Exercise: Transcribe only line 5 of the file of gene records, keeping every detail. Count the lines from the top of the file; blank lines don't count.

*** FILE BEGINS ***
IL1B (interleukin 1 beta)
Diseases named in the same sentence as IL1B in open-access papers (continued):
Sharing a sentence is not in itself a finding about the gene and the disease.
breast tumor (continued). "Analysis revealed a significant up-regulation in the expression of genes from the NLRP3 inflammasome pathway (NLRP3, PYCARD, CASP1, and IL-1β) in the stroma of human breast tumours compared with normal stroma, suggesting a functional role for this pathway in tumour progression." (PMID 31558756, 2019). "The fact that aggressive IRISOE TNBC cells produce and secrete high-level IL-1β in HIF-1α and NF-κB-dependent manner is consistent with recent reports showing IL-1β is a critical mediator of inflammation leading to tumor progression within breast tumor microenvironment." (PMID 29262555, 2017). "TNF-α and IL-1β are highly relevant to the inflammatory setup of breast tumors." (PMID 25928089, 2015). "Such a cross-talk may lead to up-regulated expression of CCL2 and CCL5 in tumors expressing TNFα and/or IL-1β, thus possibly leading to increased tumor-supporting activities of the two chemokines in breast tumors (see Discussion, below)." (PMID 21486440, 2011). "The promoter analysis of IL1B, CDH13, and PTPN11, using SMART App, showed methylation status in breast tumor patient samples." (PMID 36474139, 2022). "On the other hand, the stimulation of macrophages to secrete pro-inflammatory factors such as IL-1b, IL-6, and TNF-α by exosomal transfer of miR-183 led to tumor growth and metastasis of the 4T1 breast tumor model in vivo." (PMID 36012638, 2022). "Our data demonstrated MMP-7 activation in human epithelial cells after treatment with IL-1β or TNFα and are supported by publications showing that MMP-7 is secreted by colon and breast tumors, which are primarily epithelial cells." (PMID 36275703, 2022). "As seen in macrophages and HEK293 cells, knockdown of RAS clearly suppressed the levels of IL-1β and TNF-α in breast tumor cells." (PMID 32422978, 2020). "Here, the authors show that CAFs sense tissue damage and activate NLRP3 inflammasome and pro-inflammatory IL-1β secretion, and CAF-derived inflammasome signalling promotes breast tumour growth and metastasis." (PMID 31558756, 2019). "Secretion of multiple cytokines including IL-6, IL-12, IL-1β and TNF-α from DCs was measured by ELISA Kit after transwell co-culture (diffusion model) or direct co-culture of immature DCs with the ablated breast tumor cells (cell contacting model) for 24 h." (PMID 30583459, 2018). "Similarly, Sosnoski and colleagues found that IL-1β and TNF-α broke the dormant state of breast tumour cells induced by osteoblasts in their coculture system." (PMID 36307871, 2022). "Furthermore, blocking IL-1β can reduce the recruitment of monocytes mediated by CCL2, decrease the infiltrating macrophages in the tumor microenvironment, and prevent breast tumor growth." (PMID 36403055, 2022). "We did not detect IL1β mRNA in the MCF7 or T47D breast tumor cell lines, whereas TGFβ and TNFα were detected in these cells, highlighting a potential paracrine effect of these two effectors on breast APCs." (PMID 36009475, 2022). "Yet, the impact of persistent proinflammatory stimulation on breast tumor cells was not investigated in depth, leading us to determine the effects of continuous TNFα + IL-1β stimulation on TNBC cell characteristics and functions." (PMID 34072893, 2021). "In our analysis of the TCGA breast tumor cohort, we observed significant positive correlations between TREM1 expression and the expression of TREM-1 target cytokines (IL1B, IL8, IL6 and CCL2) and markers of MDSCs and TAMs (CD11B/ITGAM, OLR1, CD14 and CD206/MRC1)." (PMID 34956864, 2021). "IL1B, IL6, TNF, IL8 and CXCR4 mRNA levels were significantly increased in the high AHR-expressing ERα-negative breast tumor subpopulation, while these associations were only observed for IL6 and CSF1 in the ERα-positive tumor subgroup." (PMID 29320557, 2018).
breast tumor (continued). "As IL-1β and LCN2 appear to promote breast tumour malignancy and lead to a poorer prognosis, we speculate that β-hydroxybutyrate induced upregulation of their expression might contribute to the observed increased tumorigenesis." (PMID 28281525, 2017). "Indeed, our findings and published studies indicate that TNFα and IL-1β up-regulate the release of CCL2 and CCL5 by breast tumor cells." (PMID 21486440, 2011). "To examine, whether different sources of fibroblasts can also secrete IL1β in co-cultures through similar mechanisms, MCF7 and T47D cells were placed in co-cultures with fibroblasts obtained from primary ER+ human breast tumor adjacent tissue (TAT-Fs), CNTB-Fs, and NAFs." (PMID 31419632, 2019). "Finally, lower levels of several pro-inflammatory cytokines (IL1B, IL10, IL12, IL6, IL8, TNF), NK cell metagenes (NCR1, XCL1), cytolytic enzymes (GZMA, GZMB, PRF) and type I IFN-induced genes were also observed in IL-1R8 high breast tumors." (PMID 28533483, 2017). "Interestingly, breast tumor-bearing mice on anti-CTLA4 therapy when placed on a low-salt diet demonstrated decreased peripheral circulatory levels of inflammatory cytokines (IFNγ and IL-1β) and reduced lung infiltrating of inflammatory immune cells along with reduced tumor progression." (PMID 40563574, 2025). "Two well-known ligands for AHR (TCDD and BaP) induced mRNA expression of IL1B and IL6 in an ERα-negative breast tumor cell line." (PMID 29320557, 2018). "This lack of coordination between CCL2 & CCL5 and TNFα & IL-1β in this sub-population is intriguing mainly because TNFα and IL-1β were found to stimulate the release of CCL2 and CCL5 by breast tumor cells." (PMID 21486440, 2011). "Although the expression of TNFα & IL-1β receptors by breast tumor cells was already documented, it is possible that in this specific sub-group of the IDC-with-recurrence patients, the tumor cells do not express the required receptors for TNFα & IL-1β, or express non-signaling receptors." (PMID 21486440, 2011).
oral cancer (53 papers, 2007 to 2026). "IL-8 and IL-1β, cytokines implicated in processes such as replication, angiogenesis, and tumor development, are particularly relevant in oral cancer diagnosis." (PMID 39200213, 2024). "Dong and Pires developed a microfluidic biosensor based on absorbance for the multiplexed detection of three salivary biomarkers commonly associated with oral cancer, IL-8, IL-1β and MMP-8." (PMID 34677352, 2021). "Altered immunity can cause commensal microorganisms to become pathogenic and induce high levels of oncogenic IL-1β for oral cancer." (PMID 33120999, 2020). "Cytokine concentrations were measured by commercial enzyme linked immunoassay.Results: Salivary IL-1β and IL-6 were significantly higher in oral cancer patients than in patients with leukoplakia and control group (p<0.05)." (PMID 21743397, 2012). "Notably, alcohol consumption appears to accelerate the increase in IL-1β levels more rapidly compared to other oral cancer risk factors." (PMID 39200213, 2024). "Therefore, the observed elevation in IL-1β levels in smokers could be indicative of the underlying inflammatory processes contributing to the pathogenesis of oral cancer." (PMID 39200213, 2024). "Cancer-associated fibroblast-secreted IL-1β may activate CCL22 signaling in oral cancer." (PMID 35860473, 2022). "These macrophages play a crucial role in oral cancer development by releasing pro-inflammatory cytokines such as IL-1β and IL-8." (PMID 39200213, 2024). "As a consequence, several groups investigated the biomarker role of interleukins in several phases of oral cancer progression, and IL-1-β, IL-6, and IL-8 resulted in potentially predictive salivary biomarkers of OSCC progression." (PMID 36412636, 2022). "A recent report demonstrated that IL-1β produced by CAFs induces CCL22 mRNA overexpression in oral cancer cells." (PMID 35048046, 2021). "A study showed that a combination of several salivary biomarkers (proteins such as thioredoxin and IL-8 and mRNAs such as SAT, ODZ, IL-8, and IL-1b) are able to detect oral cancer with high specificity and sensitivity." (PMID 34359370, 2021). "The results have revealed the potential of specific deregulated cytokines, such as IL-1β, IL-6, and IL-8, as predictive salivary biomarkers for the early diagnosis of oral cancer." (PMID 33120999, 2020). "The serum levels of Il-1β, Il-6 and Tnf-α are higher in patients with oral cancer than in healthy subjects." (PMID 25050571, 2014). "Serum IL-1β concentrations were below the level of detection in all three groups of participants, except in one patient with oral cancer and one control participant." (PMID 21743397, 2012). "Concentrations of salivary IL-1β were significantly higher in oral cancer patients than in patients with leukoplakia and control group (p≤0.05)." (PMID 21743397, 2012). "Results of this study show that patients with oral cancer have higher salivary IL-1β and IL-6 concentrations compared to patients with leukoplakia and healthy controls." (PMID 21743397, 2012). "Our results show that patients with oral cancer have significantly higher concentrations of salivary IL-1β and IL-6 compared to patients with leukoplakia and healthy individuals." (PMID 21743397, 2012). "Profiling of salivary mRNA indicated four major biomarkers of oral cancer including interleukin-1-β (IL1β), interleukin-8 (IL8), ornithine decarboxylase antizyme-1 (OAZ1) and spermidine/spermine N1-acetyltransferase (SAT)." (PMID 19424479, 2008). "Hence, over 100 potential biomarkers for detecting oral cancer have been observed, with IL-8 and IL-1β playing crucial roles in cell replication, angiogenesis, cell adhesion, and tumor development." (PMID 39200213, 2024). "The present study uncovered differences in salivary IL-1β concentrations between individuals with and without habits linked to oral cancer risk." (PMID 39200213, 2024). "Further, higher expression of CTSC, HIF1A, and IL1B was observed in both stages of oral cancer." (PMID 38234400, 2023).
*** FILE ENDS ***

breast tumor (continued). "As IL-1β and LCN2 appear to promote breast tumour malignancy and lead to a poorer prognosis, we speculate that β-hydroxybutyrate induced upregulation of their expression might contribute to the observed increased tumorigenesis." (PMID 28281525, 2017). "Indeed, our findings and published studies indicate that TNFα and IL-1β up-regulate the release of CCL2 and CCL5 by breast tumor cells." (PMID 21486440, 2011). "To examine, whether different sources of fibroblasts can also secrete IL1β in co-cultures through similar mechanisms, MCF7 and T47D cells were placed in co-cultures with fibroblasts obtained from primary ER+ human breast tumor adjacent tissue (TAT-Fs), CNTB-Fs, and NAFs." (PMID 31419632, 2019). "Finally, lower levels of several pro-inflammatory cytokines (IL1B, IL10, IL12, IL6, IL8, TNF), NK cell metagenes (NCR1, XCL1), cytolytic enzymes (GZMA, GZMB, PRF) and type I IFN-induced genes were also observed in IL-1R8 high breast tumors." (PMID 28533483, 2017). "Interestingly, breast tumor-bearing mice on anti-CTLA4 therapy when placed on a low-salt diet demonstrated decreased peripheral circulatory levels of inflammatory cytokines (IFNγ and IL-1β) and reduced lung infiltrating of inflammatory immune cells along with reduced tumor progression." (PMID 40563574, 2025). "Two well-known ligands for AHR (TCDD and BaP) induced mRNA expression of IL1B and IL6 in an ERα-negative breast tumor cell line." (PMID 29320557, 2018). "This lack of coordination between CCL2 & CCL5 and TNFα & IL-1β in this sub-population is intriguing mainly because TNFα and IL-1β were found to stimulate the release of CCL2 and CCL5 by breast tumor cells." (PMID 21486440, 2011). "Although the expression of TNFα & IL-1β receptors by breast tumor cells was already documented, it is possible that in this specific sub-group of the IDC-with-recurrence patients, the tumor cells do not express the required receptors for TNFα & IL-1β, or express non-signaling receptors." (PMID 21486440, 2011).